And around to Greece where the government is currently saying it expects to achieve enough consensus with mission leaders representing the troika to get stalled negotiations going again. Helena Smith reports:
As government leaders dig in for another round of strategising ahead of the Paris assembly of tomorrow, officials are expressing confidence a deal can eventually be sealed.
Addressing reporters earlier today, the Greek government representative, Sophia Vaulters, said she considered when euro area finance ministers hold their last euro group assembly of the year, an agreement may be struck for December 8.
“The significant matter is the fact that a determination was required to get the process going again,” she said in what seemed to be a deliberate play to take the heat out of discussions which have been very bitter. “We’re going there to seal an understanding so that we can make it in time for [the eurogroup] on December 8,” she told a local radio station. The objective, she said, was to leave the EU-IMF bailout programme by the end of the year. That perspective was confirmed by a European spokeswoman, saying the review’s decision was of importance that was uppermost.
But with tensions – as well as the prospect of more nailbiting austerity not ruled out, despite official denials – the extreme left primary opposition Syriza party issued a hard hitting statement saying the discussions were doomed to fail. Any deal would be efficiently relegated to the dustbin of history if, as many considers, breeze surveys are held with the leftists leading in opinion polls.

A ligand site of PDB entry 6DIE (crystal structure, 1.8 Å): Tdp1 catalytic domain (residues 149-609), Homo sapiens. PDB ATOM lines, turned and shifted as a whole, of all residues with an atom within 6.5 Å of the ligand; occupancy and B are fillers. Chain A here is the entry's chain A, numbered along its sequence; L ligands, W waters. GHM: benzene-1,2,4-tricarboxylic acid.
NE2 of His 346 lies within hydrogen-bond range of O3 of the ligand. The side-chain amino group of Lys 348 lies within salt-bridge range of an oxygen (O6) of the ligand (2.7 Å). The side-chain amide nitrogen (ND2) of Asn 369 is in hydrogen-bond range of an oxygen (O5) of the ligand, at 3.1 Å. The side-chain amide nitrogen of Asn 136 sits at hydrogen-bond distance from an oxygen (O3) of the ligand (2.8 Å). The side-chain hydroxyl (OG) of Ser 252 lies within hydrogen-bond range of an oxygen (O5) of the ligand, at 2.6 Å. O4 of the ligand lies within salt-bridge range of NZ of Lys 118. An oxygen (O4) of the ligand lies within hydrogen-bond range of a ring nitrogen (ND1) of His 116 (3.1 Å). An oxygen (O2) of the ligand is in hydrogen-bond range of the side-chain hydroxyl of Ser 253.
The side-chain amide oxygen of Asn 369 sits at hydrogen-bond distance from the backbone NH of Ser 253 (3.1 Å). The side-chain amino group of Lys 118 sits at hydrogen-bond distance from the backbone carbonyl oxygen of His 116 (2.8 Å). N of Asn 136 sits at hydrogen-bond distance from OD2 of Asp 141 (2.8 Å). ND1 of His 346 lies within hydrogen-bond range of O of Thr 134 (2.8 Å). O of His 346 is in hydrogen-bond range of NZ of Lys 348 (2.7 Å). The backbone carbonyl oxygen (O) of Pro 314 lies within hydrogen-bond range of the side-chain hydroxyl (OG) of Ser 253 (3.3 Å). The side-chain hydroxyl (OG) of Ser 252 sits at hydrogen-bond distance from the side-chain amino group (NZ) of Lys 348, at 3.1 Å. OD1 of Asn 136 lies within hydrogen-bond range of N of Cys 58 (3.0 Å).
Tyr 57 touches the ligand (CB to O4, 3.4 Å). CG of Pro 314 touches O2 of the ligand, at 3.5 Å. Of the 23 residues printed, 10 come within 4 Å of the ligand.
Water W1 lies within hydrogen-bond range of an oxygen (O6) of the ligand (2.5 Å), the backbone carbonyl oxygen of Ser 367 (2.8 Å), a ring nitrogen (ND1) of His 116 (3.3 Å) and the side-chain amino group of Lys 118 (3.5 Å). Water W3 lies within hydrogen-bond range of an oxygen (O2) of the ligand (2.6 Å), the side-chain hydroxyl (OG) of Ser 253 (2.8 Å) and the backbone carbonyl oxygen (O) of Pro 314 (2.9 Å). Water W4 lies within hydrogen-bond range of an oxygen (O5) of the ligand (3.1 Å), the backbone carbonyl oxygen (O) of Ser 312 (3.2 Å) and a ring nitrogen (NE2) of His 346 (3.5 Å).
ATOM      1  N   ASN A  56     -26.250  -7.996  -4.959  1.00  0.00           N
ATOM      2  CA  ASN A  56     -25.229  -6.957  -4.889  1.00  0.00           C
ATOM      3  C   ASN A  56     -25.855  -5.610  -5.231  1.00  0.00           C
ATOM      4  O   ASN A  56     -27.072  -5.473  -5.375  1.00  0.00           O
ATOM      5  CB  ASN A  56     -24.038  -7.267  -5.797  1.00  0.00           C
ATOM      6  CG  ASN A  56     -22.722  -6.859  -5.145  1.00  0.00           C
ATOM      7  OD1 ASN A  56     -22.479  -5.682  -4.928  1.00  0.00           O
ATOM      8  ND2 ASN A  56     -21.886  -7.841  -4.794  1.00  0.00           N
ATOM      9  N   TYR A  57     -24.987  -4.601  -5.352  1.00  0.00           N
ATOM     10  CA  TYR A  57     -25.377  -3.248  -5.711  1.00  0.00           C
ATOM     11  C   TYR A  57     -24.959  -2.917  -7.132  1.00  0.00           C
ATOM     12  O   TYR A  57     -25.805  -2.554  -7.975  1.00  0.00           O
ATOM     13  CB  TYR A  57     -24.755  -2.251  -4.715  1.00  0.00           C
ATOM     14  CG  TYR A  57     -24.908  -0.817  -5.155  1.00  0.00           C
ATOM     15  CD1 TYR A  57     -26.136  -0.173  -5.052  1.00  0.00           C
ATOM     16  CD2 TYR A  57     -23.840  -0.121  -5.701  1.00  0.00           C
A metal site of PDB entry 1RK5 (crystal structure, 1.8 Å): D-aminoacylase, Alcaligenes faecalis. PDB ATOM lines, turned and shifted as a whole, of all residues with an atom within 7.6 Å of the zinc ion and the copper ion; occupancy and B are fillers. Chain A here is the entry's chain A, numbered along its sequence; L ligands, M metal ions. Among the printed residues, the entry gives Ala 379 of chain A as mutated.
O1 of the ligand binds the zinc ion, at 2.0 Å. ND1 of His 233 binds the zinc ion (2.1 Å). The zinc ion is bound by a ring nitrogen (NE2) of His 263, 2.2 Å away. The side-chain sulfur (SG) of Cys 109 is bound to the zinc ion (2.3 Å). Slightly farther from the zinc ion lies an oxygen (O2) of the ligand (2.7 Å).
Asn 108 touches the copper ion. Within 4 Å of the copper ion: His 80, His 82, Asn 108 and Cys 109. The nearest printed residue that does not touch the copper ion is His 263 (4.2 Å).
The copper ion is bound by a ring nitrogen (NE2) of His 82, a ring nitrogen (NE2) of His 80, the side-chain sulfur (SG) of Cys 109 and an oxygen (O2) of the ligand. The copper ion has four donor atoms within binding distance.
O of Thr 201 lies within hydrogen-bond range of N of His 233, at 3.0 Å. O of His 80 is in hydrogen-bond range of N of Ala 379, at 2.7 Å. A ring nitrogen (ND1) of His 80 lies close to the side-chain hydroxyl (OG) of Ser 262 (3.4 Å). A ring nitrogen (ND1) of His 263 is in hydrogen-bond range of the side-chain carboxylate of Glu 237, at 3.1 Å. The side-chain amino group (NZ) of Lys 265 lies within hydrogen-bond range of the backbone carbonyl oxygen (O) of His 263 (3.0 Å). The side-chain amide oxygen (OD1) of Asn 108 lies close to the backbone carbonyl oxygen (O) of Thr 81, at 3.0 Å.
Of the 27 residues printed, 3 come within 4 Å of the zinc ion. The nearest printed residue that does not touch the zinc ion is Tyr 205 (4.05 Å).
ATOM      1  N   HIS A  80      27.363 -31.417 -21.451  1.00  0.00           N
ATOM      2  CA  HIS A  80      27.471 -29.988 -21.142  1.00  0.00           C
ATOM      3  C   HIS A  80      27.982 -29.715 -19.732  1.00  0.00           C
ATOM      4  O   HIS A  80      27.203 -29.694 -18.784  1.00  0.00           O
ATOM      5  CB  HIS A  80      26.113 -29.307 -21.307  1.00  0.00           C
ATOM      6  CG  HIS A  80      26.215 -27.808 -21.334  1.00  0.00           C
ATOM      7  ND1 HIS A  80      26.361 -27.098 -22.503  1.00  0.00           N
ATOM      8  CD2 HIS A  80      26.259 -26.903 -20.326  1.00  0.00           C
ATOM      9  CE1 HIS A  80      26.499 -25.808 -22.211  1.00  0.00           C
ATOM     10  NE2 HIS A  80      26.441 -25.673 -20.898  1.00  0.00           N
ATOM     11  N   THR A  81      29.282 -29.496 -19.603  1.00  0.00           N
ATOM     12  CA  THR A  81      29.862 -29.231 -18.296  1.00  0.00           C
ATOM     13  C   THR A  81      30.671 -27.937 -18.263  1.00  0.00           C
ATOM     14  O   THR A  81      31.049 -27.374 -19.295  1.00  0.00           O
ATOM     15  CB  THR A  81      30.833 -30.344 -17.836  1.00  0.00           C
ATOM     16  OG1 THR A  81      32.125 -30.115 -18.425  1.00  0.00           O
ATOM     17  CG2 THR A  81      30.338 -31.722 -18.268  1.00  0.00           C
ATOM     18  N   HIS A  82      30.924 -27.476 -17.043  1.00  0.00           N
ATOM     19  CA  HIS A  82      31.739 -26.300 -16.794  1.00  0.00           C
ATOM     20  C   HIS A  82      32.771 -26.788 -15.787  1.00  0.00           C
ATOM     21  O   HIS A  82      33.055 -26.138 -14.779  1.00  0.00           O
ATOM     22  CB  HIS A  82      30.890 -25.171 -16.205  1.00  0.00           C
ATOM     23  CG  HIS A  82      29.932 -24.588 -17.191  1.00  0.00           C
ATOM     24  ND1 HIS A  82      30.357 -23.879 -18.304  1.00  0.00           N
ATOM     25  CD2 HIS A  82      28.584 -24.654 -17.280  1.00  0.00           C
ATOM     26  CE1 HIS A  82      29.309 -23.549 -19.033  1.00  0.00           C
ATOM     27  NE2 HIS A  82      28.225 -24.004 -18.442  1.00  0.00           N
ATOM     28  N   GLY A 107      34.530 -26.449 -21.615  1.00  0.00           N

“The government’s assembly together with the troika in Paris is the last episode in the soap opera of the supposed departure from the memorandum,” the party said in a statement. “The government that’s failing cannot give the Greek individuals to a fresh bailout deal since this will likely be cancelled in practice by people’s votes.”
Stacking the pressure in the government, air traffic controllers declared that they also will join a huge general strike which will increase the madness that day Greece will probably experience.